Tyler Seguin has an interesting ratio firing around 12.5% efficiency off primary passes, yet only generates 40% of shot attempts into shots on goal. At 5v5, that number drops to 35%.

 

As the shooter, Tyler Seguin is the only slacker here – if you can call it that – with 40% of shot attempts from an offensive zone A1 becoming converting to shots on goal.

 

Kane is the puck daddy here, with a whopping 61.5% of attempts ending up on net.

 

Shooter All Sit

Sh%

% SOG from Attempts

ShAttempt Sh%

Kane

17.91

61.47

28.57

Benn

24.00

51.02

25.00

Seguin

12.50

40.68

8.57

Ovechkin

10.87

53.80

12.66

 

At 5v5, the biggest drop off is from Tyler Seguin, a five percent drop in shots on goal associated with shot attempts.

 

Shooter 5v5

Sh%

% SOG from Attempts

ShAttempt Sh%

Kane

12.82

59.09

18.52

Benn

11.76

48.57

11.11

Seguin

20.00

35.71

11.11

Ovechkin

13.89

52.94

15.63

 

Staying at 5v5, as the distributors, Seguin passes contributed to a 9.27% shooting percentage among teammates while only 50% of shot attempts hit the net.

 

Teammate Jamie Benn generated 48% of shot attempts into shots on goal with 11.7% efficiency as a shooter, but shots from teammates based on his passes fared poorly with 3.7% efficiency. Is there a lag on Seguin from Jamie Benn considering how much time they spend together? Benn with a bull-in-a-China shop mentality and individual ability can create lots on his own. Does that affect his efficiency as a primary passer?

 

Passers

Sh%

% SOG from Attempts

ShAttempt Sh%

Kane

10.42

44.04

8.2

Benn

3.70

35.53

2.04

Seguin

9.27

50.17

9.333

 

Five goals were scored on 43 shots on goal (10.4%) generated by a Kane A1 pass. The total accounted for 44% of shots on goal (based on 109 shot attempts.) Kane is more effective as the shooter for the likeliest occurrence of a shot on goal than as the distributor based on this data sample.

 

Shooters receiving a Patrick Kane pass as the primary passer earned 15.15% all-situation shooting percentage, but completed a smaller percentage of passes into shots on goal (38.6%).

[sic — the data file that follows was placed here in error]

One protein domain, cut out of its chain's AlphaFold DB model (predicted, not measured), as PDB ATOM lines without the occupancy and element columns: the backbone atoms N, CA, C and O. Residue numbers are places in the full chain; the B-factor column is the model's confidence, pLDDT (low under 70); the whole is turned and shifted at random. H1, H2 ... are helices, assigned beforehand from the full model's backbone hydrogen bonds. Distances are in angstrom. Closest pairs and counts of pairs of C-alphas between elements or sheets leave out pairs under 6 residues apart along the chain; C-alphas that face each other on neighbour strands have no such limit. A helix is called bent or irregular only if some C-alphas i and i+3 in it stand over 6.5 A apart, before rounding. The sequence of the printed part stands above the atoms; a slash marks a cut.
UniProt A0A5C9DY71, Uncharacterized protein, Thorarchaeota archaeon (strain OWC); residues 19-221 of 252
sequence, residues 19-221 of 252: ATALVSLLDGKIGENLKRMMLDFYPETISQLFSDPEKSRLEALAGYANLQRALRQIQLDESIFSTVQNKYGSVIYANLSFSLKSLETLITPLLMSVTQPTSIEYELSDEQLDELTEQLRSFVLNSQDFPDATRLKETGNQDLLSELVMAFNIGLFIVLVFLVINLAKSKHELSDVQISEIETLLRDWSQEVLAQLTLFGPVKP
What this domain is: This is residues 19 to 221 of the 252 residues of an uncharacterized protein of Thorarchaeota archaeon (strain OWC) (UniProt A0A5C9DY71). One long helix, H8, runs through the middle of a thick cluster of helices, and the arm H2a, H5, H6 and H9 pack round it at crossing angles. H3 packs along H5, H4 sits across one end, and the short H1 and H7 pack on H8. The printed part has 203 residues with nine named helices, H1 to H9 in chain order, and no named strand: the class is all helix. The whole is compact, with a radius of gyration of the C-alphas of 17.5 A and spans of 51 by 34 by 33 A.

Kane led all Blackhawks with 66 primary assists converted to a shot on goal, with 10 as goals, on a team leading 146 shot attempts based on his A1 passes from within the offensive zone.

 

Finally, Alex Ovechkin primary passes contributed to 13.6% shooting percentage among recipients, and similar to Kane experienced a drop in the percentage of shots on goal as a percentage of shot attempts (36.1%, down from 53.8% when he’s the shooter). Is this something to be further explored as data and game circumstances change with more data.

 

Passers

Sh%

% SOG from Attempts

Kane

15.15

38.60

Ovechkin

13.60

36.10

 

I put together a team level shooting percentage based primarily on passing in all situations (left chart) and at 5v5 (right chart). Listed in between is the number of games tracked for each team. Overall, these are small samples and have to be treated as such, but that doesn’t mean we can’t lay a foundation to explore more comprehensive data down the road. Some pre-emptive setup to take advantage of later data releases.

 

Teams with games tracked above average are highlighted in green, while data bars rank where each team falls in shooting percentage and the percentage of shots on goal represented in their overall shot attempts.

 

View post on imgur.com

 

Gus Katsaros
Gus Katsaros is the Pro Scouting Coordinator with McKeen’s Hockey, publishers of industry leading scouting and fantasy guide, the McKeen’s Annual Hockey Pool Yearbook. He also contributes to popular blog MapleLeafsHotStove.com ... he can be followed on Twitter @KatsHockey